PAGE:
Archive for April, 2016
by Emily Weant, HCA Senior
My sophomore year of high school, I began an adventure that would ultimately help me realize what exactly God has created me to do. With the help of Dr. Loyd, I became a Teacher’s Aide in the Heritage Kindergarten classroom.
It started out simply where I was just helping Mrs. Auch by copying papers or helping a kindergartener spell out a word they didn’t know. As time went on, I was given more and more responsibility. Now that I am a senior, when I go to help, Mrs. Auch sends them out into the hallway so we can work one on one.
Last year, the students and I worked together reading through a series of books meant to gradually teach them to read long sentences through blending the words, rather than picking apart each letter, hoping it sounds right. I am currently working in the classroom a couple days a week. Right now, we are learning other names for first and second vowel sounds, such as long and short.
Both Dr. Loyd and Mrs. Auch have been tremendous gifts in my life. By allowing me to work as an aide in the classroom, they have helped me further develop the teaching abilities that God has blessed me with. Thanks to this wonderful opportunity, when I go off to college in the fall, I am now absolutely positive that teaching is what I want to spend the rest of my life doing.
by Abigail Kress, 1st Grade Teacher
You were dead because of your sins and because your sinful nature was not yet cut away. Then God made you alive with Christ, for he forgave all our sins. – Colossians 2:13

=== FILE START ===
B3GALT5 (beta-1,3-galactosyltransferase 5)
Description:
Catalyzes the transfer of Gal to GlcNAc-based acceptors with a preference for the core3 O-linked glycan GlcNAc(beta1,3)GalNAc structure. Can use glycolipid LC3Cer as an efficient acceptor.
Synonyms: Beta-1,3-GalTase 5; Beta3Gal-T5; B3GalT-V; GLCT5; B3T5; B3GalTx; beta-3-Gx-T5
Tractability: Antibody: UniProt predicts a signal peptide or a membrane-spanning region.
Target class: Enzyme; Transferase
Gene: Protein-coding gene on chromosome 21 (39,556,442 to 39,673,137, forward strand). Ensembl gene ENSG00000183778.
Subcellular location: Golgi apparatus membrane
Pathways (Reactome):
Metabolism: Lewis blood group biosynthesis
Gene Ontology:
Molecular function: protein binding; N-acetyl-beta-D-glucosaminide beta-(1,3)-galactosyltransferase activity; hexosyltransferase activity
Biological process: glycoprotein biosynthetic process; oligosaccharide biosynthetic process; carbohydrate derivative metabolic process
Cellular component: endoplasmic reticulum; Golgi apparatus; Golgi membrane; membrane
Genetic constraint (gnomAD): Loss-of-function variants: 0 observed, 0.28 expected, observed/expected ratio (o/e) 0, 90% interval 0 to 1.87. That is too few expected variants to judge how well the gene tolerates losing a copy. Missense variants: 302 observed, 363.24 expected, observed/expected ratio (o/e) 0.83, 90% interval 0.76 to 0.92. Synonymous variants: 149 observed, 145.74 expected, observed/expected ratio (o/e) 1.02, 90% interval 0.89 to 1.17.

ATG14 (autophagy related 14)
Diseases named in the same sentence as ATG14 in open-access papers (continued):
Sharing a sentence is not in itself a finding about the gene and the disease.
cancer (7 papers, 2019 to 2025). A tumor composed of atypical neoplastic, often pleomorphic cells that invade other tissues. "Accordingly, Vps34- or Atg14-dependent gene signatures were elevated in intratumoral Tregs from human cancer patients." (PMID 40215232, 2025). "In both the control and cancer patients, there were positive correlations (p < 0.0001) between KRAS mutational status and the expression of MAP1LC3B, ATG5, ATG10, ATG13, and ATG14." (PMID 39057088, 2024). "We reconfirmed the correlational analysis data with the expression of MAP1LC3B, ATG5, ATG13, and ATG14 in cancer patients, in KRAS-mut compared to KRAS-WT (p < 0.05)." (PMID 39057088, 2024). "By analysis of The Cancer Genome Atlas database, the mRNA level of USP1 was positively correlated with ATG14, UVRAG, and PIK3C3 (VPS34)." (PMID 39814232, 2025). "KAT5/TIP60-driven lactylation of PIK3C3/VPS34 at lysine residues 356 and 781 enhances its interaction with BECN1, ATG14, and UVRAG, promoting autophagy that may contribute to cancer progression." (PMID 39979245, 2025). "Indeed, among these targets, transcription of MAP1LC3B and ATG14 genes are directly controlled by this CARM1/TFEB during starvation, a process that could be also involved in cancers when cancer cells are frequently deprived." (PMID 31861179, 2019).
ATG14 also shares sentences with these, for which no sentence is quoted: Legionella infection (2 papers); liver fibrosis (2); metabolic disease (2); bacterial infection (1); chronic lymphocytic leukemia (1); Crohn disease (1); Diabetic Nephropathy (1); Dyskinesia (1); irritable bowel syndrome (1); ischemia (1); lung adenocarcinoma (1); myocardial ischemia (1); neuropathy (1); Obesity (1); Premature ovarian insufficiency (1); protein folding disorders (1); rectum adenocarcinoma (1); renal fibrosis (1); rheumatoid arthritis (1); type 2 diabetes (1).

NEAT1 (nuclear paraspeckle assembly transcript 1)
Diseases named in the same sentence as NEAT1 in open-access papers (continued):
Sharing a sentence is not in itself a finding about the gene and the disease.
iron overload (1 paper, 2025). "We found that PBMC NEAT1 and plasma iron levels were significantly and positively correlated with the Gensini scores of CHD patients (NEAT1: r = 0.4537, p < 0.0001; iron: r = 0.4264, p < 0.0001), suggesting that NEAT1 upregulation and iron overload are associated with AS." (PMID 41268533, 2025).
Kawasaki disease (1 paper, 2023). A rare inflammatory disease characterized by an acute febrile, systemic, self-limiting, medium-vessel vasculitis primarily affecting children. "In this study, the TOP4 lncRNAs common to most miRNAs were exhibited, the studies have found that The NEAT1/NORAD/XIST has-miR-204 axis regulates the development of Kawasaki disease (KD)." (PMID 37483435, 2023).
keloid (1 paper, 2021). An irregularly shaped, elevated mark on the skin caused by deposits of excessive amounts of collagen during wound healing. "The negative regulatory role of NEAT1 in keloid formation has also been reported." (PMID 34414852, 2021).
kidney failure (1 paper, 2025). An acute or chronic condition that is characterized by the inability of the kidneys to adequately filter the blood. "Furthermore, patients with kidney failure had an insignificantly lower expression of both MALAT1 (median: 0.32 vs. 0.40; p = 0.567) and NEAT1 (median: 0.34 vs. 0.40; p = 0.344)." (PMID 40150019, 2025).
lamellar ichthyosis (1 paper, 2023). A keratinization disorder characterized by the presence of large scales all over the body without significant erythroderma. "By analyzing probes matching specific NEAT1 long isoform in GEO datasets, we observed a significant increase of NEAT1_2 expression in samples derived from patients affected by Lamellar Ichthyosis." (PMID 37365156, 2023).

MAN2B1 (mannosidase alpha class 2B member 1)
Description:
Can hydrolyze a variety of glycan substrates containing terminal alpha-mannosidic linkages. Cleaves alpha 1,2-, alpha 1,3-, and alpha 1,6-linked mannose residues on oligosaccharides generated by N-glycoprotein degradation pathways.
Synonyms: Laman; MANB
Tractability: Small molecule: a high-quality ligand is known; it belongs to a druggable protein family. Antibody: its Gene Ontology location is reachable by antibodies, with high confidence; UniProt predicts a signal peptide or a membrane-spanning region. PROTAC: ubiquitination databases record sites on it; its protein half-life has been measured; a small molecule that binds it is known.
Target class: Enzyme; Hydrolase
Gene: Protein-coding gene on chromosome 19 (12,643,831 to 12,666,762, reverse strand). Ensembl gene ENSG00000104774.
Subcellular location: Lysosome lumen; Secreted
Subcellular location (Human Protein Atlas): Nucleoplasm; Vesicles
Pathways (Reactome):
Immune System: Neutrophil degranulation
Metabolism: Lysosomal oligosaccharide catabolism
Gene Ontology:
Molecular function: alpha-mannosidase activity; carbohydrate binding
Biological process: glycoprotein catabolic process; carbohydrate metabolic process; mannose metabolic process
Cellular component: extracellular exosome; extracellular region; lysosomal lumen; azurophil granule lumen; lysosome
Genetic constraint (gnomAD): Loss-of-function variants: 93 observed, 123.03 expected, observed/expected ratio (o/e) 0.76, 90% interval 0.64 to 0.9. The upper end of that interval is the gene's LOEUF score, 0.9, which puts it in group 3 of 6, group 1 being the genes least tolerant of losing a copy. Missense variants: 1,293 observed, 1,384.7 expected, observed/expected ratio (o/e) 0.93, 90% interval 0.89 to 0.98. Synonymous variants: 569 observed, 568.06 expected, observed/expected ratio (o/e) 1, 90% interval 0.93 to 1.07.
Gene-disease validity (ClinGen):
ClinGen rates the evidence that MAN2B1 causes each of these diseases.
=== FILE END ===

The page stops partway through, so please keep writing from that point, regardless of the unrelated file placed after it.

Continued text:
This year in first grade we’ve learned a lot about what it means for God to spiritually revive us. When it came time for first grade to host chapel, we decided to put on a play and act out the story of Saul on the road to Damascus. We discussed how Saul, and every one of us, is born spiritually dead because of our sinful nature… but because God loves us so much, He sent Jesus, the perfect sacrifice, to the cross as payment for our sins. When we become Christ-followers, we are made alive again with Christ and in Christ.
Throughout the past year, we’ve talked about how when God changes our hearts, we begin to act more and more like Jesus. God can use anyone he revives in incredible ways just like he used Saul (who would eventually become Paul) in many awesome ways. We know that there is no age-requirement to be used by God for His glory and His kingdom here on earth – God can use first graders just as he uses adults!
Here are some things we’ve learned after studying the story of Saul’s spiritual transformation while on the road to Damascus…
- God can change anyone’s heart. If he can change Saul’s heart, he can change anyone’s heart and revive anyone. –Emmitt
- Both Saul and the King of Egypt started out the same because they hated God. Saul hated the people who loved Jesus. The King of Egypt hated the people who loved God. But Saul is different than the King of Egypt because God changed Saul’s heart and Saul did lots of wonderful things for Jesus. There’s a big difference between those two now. –Robbie